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Ormond Beach Observer Saturday, Nov. 23, 2019 3 months ago

Residents get their kicks in clogging class

Dancers bring home trophy from state convention.
by: Wayne Grant Real Estate Editor

Clogging is not the right word. There’s nothing cloggy about the dance that’s done by the Speed City Cloggers, of Ormond Beach. It’s lively, fun and done to modern dance music.

Brianna Cassisi, director, says it’s an exercise that doesn’t feel like exercise, and it provides a social opportunity. A dancer does not need a partner and makes new friends at the classes.

The Speed City Cloggers are a year-round class at the Elite Academy of Music and Motion, 142 E. Granada Blvd. in the Fountain Square Shoppes. There’s a 12-week beginner’s class that begins in January.

The clogging class functions as a club, and recently returned from a Florida Clogging Council convention in Haines City with a second-place trophy. They’ve gone to the convention three times and this was the second time they’ve returned with a trophy.

Several dancers at a recent class said there’s no pressure or judgement in the class.

“It’s all for fun,” said Debbie Jervis, of Ormond Beach. ‘You forget you’re exercising. The next thing you know you’re doing a dance you didn’t know what you can do.”

After moving to Ormond Beach, Jervis saw an ad for the clogging class.

“I always wanted to do tap and this is similar,” she said.

One misconception is that cloggers wear wooden shoes, Cassisi said. The shoes are similar to tap, with extra metal pieces at the heel and toe to make a jingling sound.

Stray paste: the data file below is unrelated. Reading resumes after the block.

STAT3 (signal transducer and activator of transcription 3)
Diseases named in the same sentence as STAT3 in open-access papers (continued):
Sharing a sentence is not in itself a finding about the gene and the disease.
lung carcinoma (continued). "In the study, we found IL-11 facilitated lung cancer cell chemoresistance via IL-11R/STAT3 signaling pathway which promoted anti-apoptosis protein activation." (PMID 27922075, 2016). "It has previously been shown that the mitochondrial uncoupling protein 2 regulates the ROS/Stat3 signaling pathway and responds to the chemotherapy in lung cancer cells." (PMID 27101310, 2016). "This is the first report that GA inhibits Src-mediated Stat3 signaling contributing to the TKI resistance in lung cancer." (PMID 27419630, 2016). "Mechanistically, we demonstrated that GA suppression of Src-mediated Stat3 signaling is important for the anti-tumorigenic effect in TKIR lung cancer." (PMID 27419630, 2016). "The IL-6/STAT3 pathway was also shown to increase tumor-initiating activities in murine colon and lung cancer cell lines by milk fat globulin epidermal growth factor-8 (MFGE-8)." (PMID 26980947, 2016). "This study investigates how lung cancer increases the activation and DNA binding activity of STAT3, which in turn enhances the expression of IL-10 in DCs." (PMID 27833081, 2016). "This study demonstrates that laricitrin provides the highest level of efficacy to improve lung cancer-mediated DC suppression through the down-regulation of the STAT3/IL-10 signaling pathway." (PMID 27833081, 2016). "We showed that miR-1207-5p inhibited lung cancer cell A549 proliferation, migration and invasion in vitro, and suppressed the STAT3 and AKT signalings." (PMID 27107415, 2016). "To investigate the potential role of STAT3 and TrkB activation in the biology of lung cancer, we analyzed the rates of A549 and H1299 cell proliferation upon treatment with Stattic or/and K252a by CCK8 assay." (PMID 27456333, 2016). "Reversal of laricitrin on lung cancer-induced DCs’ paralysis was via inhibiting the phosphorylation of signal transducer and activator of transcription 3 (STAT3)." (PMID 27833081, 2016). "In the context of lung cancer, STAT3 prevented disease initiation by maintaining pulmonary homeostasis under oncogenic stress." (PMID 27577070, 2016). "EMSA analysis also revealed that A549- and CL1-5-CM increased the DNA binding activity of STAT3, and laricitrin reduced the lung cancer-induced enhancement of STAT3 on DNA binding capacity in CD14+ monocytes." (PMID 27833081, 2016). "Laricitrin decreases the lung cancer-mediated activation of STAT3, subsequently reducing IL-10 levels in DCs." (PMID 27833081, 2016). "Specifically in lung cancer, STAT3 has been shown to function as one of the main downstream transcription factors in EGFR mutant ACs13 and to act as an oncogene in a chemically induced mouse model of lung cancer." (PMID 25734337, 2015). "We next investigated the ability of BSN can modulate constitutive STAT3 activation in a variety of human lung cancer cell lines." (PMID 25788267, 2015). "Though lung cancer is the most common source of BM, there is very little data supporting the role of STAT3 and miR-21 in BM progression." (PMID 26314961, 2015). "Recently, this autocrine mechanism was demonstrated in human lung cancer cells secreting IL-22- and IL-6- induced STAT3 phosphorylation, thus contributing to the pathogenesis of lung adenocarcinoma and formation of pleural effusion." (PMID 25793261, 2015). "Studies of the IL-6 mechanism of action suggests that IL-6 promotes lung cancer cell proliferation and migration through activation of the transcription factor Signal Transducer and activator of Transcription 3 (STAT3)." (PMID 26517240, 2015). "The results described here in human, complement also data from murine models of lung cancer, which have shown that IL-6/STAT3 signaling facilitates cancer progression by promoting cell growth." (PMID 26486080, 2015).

Currently the ages range from 30 to 80 in the class, which numbers 15 to 18.

Pam Connor, of Ormond Beach, danced with the Ormond Follies for 15 years, and now does her dancing in the clogging class.

“I’m just loving this. She’s fabulous. She’s fun,” she said, referring to the teacher, Cassisi.

Some of the dancers have tap dancing in their background, such as Betsy Levin, 80, who has danced all her life, even entertaining the troops with the USO.

“It’s wonderful,” she said. “You meet nice people. You get your body moving.”

The camaraderie is what Chona Wylie, a psychiatrist who lives in Ormond Beach, enjoys the most.

“It’s great to be with people,” she said. “Share the love.”

Rose Ann Felice said it’s good for her brain.

“You have to learn the music,” she said. “You have to count and stay on the beat.”

Cassisi, who learned clogging at the age of 13 and eventually became certified as a teacher, said clogging gained a lot of popularity in the 1980s, with the growth of River Dance. There’s now another upswing, she said.

“It’s a uniquely American dance,” she said.

Clogging developed in the Appalachian region, where it derived from European folk dances.




Elite Academy celebrated its five-year anniversary last year, and a wide range of musical instruments and voice are taught there. Over the years, they doubled their space in Fountain Square Shops and now have about 165 students.

Damian Bonazzoli, owner, said many students are adults who have taken up an instrument late in life, and they do very well, even with no musical background.

While the Internet has hindered other businesses, he said people who want to learn music find personal instruction much better than searching for lessons on the Internet.

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